I admire the first sentence of your new opening, Mocha. You surrender your advantage immediately, but you establish a strong presence to begin.
—As your sixth and seventh sentences indicate, the BM haunts more than just individual consumers. If you’re going Rhetorical, why not go for broke? How long does it 1) Sicken its customers, 2) Heat the atmosphere, 3) Taint the water, 4) Gobble up arable land, 5) Clear the rainforests, 6) Raise the sea level, etc. . . . ?
—Granted, but if you’re not going to nail down the claim with the observation that it profits off the customers it fattens, whose arteries it clogs, . . . ., then it’s a wasted sentence.
—Good sentence but its value is not apparent. If you're citing history, prepare us for the relevance to today. "In the 1950s, before we appreciated the irreversible damage caused by wanton exploitation of the earth, fast food giants became . . . an unbeatable market force that used resources as fast as they could sell food." See the balance needed to drive your point?
—If you’re going to nail this point with a statistic about the average cost of health care for obese Americans, I’m with you. Can you do that? What are average American annual expenditures for diet-related health care treatment?
—Doesn’t quite nail your point. Am I wrong in suggesting that what you mean is “Individual consumers feel helpless to slow the fast food juggernaut, but increasingly, healthy eaters are boycotting the $22 Big Mac.”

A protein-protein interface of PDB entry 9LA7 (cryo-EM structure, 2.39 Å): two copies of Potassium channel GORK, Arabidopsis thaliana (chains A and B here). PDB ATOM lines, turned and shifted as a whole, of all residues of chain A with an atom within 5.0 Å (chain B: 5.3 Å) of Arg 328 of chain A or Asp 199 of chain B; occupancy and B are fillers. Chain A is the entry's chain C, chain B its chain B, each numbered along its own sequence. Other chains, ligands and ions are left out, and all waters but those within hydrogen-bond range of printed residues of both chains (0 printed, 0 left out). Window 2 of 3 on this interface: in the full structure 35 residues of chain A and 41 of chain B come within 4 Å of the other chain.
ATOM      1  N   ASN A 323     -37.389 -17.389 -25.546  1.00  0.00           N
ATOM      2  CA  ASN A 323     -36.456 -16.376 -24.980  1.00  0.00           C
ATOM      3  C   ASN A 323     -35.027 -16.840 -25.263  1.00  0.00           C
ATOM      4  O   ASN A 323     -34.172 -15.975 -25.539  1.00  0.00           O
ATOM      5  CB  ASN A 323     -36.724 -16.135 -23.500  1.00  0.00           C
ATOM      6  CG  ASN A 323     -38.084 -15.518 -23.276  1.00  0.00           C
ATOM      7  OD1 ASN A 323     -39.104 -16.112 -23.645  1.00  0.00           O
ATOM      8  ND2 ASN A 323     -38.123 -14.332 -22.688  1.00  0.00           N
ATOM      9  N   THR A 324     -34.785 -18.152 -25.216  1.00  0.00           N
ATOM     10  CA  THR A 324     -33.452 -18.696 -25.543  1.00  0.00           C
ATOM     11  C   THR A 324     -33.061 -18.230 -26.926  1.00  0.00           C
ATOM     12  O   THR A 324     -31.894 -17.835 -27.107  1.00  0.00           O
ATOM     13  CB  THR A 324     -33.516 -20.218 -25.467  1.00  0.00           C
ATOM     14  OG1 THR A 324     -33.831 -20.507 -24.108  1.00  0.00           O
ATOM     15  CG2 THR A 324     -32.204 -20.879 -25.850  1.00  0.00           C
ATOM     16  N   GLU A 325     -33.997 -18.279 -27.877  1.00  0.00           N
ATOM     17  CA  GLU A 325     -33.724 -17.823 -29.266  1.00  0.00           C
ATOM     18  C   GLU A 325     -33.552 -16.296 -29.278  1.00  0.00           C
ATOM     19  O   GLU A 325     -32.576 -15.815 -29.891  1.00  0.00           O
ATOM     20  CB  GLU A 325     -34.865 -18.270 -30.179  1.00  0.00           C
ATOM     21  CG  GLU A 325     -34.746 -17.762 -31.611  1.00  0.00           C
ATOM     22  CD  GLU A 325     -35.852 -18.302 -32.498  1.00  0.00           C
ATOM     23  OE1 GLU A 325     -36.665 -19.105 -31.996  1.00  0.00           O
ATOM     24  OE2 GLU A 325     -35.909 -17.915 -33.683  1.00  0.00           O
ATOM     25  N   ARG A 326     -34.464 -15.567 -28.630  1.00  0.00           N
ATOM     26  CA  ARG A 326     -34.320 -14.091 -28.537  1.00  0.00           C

—It would be great if you could come up with a dramatic number that estimates the REAL COST of a fast food sandwich when the social and health costs are factored.
Is that advice applicable to the rest of your argument? Or do you need additional feedback before you revise again?
Yes, it’s better, Mocha. (But I spend Zero Time comparing first drafts with new drafts. I merely react to the draft before me.)
You have embarked on a numerical proof, Mocha: What’s the Cost? So your statistics are your evidence, and your evidence has to be logical and very relevant.
This one does not track:
Only one of these is useful to you:
The math on this one is incomplete:
—Therefore, the Big Mac that an obese MacDonald’s customer bought for $4 in 2022 actually cost between $8 and $12 when factoring in associated healthcare costs alone!
This one is not specific enough to be useful:
—Is this an annual cost?
Do what you can to numericalize these costs:
I’m not convinced that animal waste is a necessary cost. Numericalize it if you can.
And so on.
Very helpful. I usually like using numbers to argue for they are harder to argue against if it’s factual data, so thank you for helping me improve and fix the use of them in the essay